How to cope with the rising cost of living as the energy price cap jumps

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meIt seems as if the British jumped out of the frying pan to fall straight into the fire as the main the cost of living crisis captures the nation.

With the average price of a full tank of gasoline exceeded 100 GBP for the first time this year and with totals creeping up with each weekly shopping spree, millions of people have been faced with the choice of “eat or heat” – forced to choose between forgoing a meal or heating their home.

According to the Office for National Statistics (ONS) around nine in 10 (87 per cent) adults in Britain reported that their cost of living rose in March alone, with rising energy prices promoting ripples. The wholesale price of gas was almost four times higher in January 2022 than at the beginning of 2021, and gas prices have risen globally due to limited natural gas supplies and supply problems.

It doesn’t stop there. When Ofgem published the latest review of the energy price cap at the end of August the average household energy bill is set to rise to £3,549 from October. This would represent an 80% increase on the previous quarter’s £1,971 if it had a new prime minister Liz Truss did not intervene to freeze the cap at £2,500 for two years.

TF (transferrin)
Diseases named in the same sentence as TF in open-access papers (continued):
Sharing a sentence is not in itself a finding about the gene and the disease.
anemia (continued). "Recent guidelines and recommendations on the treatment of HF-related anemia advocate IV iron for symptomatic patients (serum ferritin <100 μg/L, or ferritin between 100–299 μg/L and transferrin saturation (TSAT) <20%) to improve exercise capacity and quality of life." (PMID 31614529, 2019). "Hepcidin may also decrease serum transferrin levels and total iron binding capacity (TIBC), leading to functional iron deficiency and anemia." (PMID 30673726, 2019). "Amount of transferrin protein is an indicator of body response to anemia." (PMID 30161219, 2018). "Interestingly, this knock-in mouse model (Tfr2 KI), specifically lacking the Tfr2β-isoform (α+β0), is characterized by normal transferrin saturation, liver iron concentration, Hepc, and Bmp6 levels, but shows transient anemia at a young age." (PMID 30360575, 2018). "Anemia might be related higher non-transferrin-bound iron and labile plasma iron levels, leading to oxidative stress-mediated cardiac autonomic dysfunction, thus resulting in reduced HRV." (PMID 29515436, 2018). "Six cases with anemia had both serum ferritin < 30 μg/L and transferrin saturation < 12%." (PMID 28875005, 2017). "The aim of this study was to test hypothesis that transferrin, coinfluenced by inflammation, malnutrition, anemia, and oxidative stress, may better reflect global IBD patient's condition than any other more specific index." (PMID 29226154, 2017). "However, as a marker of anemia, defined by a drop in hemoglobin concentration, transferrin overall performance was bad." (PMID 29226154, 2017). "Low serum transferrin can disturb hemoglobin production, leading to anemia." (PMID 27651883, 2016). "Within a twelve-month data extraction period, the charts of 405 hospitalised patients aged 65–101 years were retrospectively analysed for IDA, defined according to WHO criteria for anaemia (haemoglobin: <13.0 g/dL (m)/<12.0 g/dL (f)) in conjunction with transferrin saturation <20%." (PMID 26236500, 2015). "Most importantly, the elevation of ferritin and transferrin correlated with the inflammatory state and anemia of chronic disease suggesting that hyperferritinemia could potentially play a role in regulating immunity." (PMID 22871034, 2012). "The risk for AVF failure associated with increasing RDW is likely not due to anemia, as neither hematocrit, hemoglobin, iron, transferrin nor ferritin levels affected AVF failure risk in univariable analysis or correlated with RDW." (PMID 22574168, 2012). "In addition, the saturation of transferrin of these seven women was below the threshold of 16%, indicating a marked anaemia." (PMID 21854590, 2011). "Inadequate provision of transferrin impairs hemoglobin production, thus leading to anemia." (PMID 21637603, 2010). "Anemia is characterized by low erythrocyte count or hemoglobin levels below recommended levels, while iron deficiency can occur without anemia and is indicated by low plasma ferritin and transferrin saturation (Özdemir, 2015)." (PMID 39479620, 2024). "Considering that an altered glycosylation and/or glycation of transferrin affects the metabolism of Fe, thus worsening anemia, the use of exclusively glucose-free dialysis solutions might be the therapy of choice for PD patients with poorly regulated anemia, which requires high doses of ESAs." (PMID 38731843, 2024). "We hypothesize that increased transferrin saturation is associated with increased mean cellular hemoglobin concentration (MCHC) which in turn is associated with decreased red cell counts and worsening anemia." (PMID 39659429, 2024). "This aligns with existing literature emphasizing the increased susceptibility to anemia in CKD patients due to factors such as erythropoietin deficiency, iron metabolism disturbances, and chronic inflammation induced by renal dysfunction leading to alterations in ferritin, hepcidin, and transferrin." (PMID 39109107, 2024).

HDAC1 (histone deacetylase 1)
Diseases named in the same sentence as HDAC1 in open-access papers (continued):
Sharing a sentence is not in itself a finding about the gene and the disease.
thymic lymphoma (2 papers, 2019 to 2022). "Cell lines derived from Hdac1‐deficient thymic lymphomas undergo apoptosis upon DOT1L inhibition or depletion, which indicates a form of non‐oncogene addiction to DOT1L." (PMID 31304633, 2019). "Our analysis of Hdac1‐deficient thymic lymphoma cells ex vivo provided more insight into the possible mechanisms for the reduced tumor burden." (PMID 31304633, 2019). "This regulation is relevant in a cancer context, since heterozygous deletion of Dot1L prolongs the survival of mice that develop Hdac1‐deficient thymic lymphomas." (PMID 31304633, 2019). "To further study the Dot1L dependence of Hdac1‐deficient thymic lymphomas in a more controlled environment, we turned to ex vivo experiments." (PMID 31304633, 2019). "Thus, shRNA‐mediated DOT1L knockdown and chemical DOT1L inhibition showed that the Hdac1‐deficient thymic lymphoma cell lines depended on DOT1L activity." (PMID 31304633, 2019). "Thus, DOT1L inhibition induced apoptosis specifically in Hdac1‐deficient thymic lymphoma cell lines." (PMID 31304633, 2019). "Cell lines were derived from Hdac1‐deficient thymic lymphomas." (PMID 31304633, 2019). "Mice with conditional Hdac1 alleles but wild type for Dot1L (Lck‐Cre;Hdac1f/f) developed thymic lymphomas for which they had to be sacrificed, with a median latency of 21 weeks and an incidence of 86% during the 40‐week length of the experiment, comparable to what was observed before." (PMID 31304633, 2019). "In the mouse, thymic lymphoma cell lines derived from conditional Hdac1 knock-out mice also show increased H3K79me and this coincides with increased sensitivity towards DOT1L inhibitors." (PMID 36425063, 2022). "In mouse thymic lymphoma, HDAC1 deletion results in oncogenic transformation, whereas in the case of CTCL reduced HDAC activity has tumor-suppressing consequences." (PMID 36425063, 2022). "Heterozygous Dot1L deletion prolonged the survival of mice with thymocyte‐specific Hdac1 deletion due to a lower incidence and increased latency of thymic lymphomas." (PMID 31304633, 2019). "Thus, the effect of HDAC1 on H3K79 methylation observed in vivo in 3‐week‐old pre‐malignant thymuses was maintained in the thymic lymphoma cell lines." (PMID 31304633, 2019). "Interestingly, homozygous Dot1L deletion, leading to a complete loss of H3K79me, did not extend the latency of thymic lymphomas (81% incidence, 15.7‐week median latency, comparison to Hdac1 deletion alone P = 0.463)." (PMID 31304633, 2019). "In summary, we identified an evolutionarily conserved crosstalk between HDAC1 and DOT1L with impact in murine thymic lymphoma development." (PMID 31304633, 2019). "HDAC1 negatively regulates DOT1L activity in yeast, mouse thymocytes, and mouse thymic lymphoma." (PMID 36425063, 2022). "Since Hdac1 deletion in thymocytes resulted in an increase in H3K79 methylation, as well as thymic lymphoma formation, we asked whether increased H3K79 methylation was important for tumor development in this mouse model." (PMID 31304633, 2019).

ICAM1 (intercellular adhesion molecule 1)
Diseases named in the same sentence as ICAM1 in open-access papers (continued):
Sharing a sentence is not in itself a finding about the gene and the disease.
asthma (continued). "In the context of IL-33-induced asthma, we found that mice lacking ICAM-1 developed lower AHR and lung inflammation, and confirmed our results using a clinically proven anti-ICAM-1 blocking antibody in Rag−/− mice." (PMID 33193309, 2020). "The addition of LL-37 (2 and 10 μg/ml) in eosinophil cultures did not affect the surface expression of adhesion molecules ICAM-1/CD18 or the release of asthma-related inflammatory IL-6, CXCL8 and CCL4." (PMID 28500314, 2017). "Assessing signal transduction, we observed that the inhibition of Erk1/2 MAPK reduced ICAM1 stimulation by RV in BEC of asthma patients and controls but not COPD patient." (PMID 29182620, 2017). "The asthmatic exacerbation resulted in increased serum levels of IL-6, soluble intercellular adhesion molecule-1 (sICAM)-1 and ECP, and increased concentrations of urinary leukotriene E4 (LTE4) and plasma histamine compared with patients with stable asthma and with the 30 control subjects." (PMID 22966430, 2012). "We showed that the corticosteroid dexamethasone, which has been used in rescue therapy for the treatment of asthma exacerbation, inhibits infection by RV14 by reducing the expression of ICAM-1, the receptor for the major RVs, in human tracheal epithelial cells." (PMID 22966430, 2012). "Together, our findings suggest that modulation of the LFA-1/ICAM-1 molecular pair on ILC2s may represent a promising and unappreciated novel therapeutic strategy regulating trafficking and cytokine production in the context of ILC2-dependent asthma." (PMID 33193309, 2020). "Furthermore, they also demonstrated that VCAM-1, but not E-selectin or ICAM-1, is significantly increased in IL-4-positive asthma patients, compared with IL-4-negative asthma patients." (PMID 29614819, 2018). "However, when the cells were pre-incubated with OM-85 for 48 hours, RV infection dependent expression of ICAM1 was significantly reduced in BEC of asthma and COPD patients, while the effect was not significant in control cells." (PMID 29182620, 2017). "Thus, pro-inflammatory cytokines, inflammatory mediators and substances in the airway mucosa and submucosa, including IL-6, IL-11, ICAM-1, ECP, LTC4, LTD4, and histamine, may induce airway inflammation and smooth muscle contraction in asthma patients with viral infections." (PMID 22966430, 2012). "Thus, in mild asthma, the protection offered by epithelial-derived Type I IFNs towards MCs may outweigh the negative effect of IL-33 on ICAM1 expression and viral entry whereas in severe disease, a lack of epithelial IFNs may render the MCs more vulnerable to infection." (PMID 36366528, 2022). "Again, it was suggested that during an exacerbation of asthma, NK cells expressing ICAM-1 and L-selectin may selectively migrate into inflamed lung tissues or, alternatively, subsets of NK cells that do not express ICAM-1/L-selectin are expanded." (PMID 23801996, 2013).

Furthermore inflation climbed to a new 40-year high of 9.9 per cent in September, while the ONS revealed that British workers regular wages fell in real terms at the highest rate on record.

As the cost of everything increases, long charity StepChange he warned that more people will fall into debt as they struggle to pay bills and other obligations. The organization said on February 3 that “cost-of-living pressures” ranked among the top five reasons for debt among people who came to it for help in November 2021, and it has remained there ever since.

So how can people cope with rising costs and what help is available?



It’s normal to have money worries, but it’s better to face them than ignore them

Nick Hill, Money and Pensions Service

How concerned should we be about the rising cost of living?

Right now, it’s easy to feel panicked and overwhelmed by headlines saturated with the cost of living crisis. This is a serious problem and heralds “worrying times for many households”, says Nick Hill, money expert at the Money and Pensions Service (MAPS). The Independent.

“One out of three [households] they say thinking about their financial situation makes them anxious and almost half admit they don’t feel confident managing their money on a day-to-day basis,’ she says.